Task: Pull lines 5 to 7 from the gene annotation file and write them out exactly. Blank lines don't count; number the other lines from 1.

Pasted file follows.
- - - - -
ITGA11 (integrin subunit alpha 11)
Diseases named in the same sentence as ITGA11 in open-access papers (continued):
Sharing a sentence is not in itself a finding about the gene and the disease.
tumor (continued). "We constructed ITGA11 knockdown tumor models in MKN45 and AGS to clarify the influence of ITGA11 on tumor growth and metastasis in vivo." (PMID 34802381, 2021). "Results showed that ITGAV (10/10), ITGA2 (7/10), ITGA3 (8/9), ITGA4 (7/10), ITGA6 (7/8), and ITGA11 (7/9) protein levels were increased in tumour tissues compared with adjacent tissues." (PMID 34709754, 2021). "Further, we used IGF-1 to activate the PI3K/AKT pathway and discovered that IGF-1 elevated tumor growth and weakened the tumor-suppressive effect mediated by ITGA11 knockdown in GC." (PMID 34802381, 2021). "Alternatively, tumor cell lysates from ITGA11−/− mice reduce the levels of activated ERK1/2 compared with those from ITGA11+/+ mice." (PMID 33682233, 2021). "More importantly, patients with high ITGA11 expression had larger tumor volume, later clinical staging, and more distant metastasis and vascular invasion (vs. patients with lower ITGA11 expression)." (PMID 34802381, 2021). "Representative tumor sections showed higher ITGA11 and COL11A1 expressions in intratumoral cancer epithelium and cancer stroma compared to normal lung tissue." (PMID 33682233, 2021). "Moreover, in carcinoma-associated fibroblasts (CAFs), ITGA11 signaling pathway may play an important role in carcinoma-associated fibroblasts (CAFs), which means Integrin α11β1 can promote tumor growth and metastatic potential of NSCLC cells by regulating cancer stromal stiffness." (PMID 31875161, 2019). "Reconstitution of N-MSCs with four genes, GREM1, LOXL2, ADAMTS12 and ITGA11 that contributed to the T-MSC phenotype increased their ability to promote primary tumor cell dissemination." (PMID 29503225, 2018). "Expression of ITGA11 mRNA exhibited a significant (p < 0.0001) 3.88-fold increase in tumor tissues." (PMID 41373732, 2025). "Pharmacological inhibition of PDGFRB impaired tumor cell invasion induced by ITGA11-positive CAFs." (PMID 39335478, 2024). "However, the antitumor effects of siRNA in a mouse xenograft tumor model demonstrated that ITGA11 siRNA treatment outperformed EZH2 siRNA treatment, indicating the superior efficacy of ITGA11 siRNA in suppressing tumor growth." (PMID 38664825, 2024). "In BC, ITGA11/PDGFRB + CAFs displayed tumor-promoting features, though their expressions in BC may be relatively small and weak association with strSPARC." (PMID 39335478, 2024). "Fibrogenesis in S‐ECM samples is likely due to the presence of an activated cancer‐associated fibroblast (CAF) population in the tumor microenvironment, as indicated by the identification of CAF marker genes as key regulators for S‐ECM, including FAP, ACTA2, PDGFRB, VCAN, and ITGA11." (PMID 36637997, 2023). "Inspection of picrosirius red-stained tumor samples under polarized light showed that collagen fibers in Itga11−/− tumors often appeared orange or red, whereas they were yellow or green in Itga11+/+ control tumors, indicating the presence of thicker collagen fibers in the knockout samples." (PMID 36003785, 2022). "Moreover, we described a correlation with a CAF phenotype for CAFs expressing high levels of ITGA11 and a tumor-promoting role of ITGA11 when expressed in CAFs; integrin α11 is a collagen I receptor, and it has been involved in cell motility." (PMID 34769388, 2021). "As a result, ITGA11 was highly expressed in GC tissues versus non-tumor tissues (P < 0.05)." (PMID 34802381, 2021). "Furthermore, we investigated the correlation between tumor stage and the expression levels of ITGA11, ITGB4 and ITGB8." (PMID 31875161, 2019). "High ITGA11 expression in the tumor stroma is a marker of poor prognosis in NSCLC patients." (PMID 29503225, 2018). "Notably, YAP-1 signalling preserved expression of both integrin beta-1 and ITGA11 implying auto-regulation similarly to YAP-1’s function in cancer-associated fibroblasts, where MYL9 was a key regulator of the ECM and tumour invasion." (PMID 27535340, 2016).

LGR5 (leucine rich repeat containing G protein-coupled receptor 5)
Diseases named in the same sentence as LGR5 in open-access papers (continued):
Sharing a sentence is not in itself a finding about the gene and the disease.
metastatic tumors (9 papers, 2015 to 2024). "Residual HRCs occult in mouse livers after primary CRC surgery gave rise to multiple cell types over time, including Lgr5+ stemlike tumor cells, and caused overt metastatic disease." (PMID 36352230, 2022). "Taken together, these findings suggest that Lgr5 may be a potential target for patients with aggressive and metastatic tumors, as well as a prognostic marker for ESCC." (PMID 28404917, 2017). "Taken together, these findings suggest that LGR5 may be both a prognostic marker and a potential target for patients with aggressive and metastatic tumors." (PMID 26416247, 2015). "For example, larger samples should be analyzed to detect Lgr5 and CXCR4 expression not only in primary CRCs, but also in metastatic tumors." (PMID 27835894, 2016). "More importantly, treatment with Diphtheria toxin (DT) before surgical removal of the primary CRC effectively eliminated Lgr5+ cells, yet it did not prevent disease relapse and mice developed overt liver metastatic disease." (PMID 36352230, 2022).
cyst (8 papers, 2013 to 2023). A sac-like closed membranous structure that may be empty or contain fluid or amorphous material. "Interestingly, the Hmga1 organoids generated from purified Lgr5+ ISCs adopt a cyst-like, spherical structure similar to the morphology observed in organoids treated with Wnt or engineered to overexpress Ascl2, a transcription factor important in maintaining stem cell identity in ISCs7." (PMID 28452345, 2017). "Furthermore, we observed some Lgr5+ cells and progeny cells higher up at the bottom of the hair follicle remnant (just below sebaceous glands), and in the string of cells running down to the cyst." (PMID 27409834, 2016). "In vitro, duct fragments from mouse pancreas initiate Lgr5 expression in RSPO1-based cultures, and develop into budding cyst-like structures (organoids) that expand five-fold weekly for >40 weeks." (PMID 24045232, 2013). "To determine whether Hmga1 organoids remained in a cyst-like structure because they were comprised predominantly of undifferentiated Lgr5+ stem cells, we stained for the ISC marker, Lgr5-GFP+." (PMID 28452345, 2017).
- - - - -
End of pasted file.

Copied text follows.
LGR5 (leucine rich repeat containing G protein-coupled receptor 5)
Diseases named in the same sentence as LGR5 in open-access papers (continued):
Sharing a sentence is not in itself a finding about the gene and the disease.